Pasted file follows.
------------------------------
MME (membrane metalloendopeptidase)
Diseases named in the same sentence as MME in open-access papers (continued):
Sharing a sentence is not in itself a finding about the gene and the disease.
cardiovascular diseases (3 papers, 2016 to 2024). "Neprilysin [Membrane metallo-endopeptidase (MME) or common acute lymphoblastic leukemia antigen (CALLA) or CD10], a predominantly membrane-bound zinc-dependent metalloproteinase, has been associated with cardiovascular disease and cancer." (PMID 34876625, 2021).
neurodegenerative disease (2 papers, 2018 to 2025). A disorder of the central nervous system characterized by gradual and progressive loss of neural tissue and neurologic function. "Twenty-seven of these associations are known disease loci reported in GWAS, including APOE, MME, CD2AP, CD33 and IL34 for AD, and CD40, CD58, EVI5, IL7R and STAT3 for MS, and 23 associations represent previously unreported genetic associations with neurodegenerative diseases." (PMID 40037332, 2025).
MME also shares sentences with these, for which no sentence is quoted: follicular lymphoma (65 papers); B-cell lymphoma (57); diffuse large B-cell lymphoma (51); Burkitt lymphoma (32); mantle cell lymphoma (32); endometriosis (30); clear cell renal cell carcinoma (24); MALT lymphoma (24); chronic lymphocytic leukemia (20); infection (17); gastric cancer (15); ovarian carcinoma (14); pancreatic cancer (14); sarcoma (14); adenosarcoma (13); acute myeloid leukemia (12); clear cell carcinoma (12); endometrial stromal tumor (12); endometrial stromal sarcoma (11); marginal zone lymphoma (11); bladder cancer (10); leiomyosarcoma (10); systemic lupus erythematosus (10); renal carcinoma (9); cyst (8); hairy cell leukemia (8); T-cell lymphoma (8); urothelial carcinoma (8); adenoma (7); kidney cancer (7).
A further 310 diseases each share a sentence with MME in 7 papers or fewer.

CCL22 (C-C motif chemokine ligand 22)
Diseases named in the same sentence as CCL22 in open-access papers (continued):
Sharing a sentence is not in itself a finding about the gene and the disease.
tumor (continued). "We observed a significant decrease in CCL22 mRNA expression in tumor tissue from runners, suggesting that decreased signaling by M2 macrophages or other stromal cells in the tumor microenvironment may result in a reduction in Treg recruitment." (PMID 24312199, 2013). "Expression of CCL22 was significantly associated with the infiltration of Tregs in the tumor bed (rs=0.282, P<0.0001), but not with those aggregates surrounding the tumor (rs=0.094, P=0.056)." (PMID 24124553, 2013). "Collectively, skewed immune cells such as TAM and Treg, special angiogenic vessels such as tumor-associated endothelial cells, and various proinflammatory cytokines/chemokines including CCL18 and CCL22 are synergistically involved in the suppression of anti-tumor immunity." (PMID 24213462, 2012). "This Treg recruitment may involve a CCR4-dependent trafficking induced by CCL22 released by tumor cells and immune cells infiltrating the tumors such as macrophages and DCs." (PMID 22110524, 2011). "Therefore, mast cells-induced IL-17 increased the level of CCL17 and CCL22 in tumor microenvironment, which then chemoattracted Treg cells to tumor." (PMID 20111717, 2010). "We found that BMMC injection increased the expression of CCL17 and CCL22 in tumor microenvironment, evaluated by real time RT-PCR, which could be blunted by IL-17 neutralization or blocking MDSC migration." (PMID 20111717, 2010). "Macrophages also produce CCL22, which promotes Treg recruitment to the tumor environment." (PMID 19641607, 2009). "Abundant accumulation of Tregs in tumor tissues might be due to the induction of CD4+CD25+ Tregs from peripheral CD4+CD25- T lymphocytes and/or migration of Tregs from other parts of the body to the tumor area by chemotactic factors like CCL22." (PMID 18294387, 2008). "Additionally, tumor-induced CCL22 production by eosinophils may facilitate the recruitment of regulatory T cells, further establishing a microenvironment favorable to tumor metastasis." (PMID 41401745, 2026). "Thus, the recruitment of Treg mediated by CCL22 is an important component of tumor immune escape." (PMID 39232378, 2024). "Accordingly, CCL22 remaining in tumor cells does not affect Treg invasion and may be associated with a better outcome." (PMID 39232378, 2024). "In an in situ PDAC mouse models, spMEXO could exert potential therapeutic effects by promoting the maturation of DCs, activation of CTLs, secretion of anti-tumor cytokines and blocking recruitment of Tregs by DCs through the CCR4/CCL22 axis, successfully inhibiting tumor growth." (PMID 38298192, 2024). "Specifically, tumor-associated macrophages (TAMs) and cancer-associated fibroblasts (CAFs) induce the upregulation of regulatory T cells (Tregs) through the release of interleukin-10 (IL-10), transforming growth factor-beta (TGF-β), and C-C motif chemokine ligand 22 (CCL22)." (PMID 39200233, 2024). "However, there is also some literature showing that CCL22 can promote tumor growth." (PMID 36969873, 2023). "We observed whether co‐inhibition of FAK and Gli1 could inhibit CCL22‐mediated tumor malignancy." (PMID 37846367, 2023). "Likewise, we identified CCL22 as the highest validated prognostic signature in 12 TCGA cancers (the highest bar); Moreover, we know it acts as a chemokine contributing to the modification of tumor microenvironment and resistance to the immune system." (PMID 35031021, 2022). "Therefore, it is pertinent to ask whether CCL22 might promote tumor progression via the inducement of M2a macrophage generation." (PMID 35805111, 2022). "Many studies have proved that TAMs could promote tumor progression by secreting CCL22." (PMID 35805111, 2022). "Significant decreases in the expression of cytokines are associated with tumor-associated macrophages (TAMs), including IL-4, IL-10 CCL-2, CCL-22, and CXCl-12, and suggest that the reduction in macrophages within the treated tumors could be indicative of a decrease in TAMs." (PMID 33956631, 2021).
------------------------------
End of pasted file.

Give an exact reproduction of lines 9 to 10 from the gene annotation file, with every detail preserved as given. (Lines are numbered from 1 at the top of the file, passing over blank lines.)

Diseases named in the same sentence as CCL22 in open-access papers (continued):
Sharing a sentence is not in itself a finding about the gene and the disease.